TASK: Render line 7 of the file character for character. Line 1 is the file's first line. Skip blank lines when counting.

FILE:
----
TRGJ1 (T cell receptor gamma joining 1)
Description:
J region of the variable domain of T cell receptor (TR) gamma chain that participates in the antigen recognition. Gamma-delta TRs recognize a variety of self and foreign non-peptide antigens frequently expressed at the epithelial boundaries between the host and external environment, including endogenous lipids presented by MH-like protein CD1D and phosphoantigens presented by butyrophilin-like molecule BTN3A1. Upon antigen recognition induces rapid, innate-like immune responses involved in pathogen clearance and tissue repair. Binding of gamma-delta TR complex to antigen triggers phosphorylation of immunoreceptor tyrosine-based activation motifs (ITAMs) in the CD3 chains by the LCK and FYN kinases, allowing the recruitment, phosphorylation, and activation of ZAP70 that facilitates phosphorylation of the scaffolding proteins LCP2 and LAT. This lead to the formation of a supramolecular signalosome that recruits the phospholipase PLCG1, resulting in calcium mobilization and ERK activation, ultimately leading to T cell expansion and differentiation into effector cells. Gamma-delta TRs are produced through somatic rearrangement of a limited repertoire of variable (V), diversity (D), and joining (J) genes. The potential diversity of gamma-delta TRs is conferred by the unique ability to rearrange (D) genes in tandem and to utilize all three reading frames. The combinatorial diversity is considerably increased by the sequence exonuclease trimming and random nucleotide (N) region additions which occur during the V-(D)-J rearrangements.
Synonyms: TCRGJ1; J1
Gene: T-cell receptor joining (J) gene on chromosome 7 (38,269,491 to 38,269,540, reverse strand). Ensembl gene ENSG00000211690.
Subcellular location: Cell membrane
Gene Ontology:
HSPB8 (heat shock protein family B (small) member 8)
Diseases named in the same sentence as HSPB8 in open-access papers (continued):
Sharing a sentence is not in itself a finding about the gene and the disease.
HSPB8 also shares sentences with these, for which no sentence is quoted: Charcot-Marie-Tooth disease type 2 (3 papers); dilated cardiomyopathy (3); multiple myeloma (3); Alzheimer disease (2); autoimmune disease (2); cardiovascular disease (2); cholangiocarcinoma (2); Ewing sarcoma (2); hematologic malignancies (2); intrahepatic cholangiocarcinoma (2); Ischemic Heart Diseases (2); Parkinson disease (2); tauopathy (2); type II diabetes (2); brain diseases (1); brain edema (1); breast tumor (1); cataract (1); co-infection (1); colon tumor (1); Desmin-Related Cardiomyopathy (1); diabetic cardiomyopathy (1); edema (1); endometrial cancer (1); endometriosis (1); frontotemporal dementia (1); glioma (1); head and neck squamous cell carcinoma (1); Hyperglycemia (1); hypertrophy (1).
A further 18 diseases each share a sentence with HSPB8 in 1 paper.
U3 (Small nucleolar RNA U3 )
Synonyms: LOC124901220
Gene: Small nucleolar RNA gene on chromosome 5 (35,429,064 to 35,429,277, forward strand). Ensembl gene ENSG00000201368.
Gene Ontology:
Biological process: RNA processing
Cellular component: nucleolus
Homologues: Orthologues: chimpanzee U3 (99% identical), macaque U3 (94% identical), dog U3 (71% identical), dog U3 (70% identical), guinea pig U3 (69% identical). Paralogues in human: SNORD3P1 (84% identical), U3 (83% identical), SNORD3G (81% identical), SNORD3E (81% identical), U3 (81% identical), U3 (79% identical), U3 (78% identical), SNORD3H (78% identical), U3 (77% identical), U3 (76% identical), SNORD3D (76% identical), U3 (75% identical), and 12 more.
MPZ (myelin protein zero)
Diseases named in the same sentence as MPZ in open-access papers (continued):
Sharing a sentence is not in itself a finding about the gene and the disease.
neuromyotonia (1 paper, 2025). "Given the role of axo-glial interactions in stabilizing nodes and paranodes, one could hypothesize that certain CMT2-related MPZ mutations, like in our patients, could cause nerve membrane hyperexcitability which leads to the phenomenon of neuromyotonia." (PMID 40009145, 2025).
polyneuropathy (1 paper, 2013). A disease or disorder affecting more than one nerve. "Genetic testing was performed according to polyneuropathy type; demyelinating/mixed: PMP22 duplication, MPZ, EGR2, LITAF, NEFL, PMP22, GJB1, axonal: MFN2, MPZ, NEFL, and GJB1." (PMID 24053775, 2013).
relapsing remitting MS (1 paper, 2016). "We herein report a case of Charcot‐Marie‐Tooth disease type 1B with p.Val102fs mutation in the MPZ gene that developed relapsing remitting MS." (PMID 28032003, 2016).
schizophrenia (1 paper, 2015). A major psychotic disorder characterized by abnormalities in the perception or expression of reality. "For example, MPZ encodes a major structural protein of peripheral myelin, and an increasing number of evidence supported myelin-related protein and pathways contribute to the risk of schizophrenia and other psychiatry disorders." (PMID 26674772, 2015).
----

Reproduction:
Gene Ontology: